Section 7: 8 miles (12.8 kilometres). Trig bagged. September, sunny with an autumny coolness. With lovely son and dog
You would imagine the closer we get to London, the easier the push to the start. You would, but you wouldn’t be taking into account the whimsical fecklessness of Southern Rail. Hear me sighing, and moving on to a new section.
Our walk starts on Quality Street. Why aren’t the houses made from toffee fingers? Disappoingly both this and the chocolates are named after the JM Barrie play, in this case because the two lead actors, Seymour Hicks and Ellaline Terriss moved into The Old Forge. Imagine trick or treating here, you know what I’m thinking. Hazelnut triangles. In the distance you can see the fingerpost that turns us onto the snickleway through the trees and on to the PW.
At this point you notice the sound of traffic, becoming a roar as we pass over the M25.
That sound barely left us, although it fades into a distant rumble, and the bridges over the motorways are exciting and vibrate alarmingly.
Soon we’re at Merstham church, which I’m pleased to say, was open, friendly and with a pilgrim stamp. Like greedy kids on a school trip, we eat our picnic pretty much as soon as we set off, on a bench in the churchyard. My sandwich is squashed.
Inside there’s a terrifying mutliated effigy of one of the mayors of London. I can’t tell you what he did to deserve it, if anything, but I can tell you he spent a few centuries face down being used as pavement. I can think of an old London mayor I’d be happy to walk on.
In quick succession we cross two railway lines and the M23. It’s an odd mix of rural flesh and main arteries. We’re following the North Downs Way again and soon we’re climbing a hill up to excellent views south with white fluffy clouds, and hidden in the corner of a field a trig point. Bagged. Not far along we get views north and I’m very surprised to see how near London looks. It looks a couple of hours away, but I check a map and it tells me more like six. If I had a telescope I could see my house.
We spend much of this walk along the ridge of the downs under a deep blue sky. I’ve almost forgotten about the bloody trains. The ground is flinty and chalky and I spend a lot of the time looking for hag stones, little round flint nodules with holes through which are sometimes called adder stones. This feels like a real pilgrims path, not least because of the topography and the geographical references, at the start of Pilgrims Lane we even get a fingerpost.
As we come out at a road we spy a pub, The Harrow is centuries old and was used as a Home Guard headquarters during WW2 so we go have a look. The Harrow has the nicest bar staff I’ve ever been served by and they sell scampi fries.
We pass the folly and as we walk down War Coppice Road I am absolutely delighted to find a stinkpipe. Finding stinkpipes is one of my life’s side quests and I’m surprised to see one out here. Stinkpipes are Victorian street furniture which are used to release noxious gases and stinks into the atmosphere from the sewers. It is always a pleasure although what it is doing on someone’s drive is a mystery. Perhaps they bought one as a garden ornament.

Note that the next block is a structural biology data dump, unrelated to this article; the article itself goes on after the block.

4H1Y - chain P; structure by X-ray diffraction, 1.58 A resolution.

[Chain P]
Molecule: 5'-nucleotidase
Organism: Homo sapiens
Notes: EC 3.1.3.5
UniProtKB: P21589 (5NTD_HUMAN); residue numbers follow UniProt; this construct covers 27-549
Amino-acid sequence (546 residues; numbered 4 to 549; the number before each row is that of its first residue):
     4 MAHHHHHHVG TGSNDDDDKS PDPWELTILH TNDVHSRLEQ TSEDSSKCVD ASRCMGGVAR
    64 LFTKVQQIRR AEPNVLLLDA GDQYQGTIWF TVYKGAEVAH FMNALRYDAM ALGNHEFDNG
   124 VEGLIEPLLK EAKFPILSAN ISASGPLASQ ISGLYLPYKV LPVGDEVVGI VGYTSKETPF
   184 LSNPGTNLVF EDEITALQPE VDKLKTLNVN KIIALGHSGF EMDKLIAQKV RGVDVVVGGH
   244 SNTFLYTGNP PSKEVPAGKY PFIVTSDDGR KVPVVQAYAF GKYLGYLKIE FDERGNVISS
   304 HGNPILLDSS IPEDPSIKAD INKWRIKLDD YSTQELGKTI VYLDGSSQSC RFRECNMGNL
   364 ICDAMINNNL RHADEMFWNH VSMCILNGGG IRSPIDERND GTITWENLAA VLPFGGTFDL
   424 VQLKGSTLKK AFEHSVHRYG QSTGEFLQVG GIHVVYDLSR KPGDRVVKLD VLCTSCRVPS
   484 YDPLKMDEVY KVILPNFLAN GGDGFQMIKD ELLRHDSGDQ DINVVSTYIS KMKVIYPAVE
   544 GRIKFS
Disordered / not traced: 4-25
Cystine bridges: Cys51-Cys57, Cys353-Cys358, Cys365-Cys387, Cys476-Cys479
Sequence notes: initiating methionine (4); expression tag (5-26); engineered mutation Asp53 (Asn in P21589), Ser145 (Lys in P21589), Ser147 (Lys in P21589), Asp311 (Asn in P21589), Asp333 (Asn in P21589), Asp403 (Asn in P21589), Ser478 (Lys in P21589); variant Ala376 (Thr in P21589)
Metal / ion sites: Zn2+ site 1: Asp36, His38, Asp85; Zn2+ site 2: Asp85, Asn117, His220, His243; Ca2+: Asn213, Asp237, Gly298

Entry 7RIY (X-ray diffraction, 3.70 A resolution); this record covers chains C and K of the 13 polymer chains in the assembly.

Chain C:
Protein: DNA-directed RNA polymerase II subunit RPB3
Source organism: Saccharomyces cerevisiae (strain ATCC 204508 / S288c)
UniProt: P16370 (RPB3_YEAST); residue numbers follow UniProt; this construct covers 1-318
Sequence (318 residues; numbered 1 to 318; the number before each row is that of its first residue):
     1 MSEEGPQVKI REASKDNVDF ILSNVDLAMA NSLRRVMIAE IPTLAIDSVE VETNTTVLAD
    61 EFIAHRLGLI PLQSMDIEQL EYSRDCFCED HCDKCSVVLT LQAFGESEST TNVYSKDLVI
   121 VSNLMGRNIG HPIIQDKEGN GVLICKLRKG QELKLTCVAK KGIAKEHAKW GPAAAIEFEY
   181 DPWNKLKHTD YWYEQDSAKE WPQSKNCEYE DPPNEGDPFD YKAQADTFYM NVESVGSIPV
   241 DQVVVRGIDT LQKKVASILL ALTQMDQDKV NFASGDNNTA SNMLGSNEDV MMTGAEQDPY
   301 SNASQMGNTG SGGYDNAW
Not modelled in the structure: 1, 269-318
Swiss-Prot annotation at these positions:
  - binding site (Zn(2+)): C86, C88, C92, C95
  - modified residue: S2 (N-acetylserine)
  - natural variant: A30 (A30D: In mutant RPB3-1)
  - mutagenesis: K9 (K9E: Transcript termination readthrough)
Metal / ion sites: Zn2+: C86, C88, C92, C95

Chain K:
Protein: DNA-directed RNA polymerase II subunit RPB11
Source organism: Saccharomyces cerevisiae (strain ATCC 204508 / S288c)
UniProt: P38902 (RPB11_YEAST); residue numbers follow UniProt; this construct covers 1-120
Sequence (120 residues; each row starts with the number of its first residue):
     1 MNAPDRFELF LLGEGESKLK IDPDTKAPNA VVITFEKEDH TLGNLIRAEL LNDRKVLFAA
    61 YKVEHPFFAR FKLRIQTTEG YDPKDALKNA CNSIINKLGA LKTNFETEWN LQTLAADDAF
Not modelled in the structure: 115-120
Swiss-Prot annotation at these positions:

The next section is a nice bit through woods, punctuated by another celebrated view at Caterham viewpoint, excellent place for a picnic. Fortunately we saved some Hula Hoops to enjoy here.
Just before another cool bridge over the noisy aggressive road we get distracted by conkers again. These ones are still in their spiky shells so we spend a few minutes jumping on them and trying to stop the dog eating them. Such a silly dog.
More mushroomy woods on this next part of the ridge, Hanging Wood (definitely hanging over the edge), a wood with flights of stairs, although the PW leaves the North Downs Way briefly, and soon we’re on the home stretch. Lovely son spots pheasants (peasants) and several types of mushrooms, I’m still looking at the ground for hag stones, unsuccessfully as it happens.
We decide to take an ancient trackway (and use the excellent pedestrian roundabout) to Oxted instead of the main road which is slow but a much more incognito way to make our final assault on the corner shop and commandeer two Calippos for the war effort. Victory.
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More walks on the Pilgrims’ Way
I use The Pilgrims Way by Leigh Hatts as a guidebook, it’s pretty much essential for this walk. You can buy it here or from good independent bookshops.
I also use a GPX file imported from British Pilgrimage Trust into the Ordnance Survey app. It is available from their website and occasionally differs from the book.
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